There are a number of ways to answer this question, which we get all the time. The most truthful answer probably is “I don’t know,” but we also will take the time to explain why we don’t know and give you some idea of the different factors that play a part in the value of a case.

Some attorneys will try to guess at a dollar amount; others will just tell you what you want to hear. Neither is helpful, and in fact telling you want to hear (“Your case is definitely worth six figures”) can backfire when it becomes clear, down the road, that the case is worth much less.

Every case is different. The outcome can depend on any number of factors, including the following.

-       The arbitrator assigned to the case. Arbitrators, like judges, are supposed to be impartial, but in reality they have certain tendencies. If your attorney has a good amount of experience, they should know what they are. Some arbitrators are seen as more worker friendly, while others seem to favor employers.

-       Your wages. The more you were earning before the injury, the more the case is worth. This is because the formula used to determine a settlement includes the extent of your injury as well as your wages.

-       Whether you have an attorney. If you have an attorney, your case likely will be worth more. Insurance companies tend to give low settlement offers to injured workers who aren’t represented. An attorney with years of experience negotiating with insurance companies is going to know what is fair and be able to get it for you.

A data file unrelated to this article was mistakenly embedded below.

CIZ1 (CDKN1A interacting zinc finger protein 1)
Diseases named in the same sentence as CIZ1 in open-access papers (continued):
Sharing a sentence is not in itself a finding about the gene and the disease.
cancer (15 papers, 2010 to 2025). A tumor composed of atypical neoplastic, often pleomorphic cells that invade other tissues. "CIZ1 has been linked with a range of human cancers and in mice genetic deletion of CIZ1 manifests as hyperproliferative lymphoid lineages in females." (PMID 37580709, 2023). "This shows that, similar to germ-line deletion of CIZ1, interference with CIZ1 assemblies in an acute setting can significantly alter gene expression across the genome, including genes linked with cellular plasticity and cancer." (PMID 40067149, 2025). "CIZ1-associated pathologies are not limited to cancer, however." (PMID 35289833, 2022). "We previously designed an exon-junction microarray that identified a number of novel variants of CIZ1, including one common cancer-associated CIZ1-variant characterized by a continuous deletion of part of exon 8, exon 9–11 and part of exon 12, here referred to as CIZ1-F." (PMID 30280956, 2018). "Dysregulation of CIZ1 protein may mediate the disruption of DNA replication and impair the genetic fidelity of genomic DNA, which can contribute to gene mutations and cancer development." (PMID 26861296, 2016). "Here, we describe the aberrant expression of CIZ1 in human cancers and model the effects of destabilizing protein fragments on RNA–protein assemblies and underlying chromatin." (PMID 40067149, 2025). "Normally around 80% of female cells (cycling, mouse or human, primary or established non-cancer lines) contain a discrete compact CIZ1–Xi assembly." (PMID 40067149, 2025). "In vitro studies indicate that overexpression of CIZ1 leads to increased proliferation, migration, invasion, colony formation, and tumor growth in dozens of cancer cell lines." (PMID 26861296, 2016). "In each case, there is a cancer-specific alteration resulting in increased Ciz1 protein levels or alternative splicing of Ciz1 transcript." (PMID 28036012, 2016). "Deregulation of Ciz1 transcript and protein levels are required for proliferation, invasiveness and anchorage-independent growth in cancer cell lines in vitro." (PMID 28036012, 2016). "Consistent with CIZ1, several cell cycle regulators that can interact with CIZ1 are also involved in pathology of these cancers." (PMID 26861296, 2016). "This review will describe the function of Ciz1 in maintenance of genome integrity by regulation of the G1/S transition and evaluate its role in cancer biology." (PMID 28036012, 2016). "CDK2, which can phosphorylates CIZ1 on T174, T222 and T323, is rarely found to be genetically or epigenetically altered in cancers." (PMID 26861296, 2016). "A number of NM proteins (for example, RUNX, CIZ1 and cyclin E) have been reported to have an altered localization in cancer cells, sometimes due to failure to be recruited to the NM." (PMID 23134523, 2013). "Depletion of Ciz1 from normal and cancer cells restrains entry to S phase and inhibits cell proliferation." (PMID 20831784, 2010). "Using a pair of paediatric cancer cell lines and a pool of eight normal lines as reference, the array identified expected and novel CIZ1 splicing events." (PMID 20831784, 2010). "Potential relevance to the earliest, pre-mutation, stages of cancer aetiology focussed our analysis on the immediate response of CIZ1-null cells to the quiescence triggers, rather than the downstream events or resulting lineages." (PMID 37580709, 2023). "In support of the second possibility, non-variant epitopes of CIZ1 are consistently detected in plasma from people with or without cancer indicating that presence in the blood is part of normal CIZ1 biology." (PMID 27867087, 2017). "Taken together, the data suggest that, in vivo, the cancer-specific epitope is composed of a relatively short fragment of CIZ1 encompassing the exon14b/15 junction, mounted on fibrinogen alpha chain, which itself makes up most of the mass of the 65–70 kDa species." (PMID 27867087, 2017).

-       Your recovery and your health. Permanent injuries, especially serious permanent injuries, are worth more. Until you undergo treatment, it’s difficult to predict what shape you’ll be in when treatment is complete. 

-       Your job status. If you can’t return to your pre-injury job or can but with restrictions, your case will have more value.

-       Your subjective complaints. How the injury effects your daily living is really relevant.

-       Your age. A permanent injury to a 25 year old is often worth more than the same injury to a 60 year old.

-       When you were hurt. Values of cases for injuries from before September 1, 2011 are different than those from after that date.

We are workers’ compensation attorneys who help people with Illinois work injuries anywhere in IL via our statewide network of attorneys. Contact us and we will answer your questions or find the right lawyer for your situation.

By Michael Helfand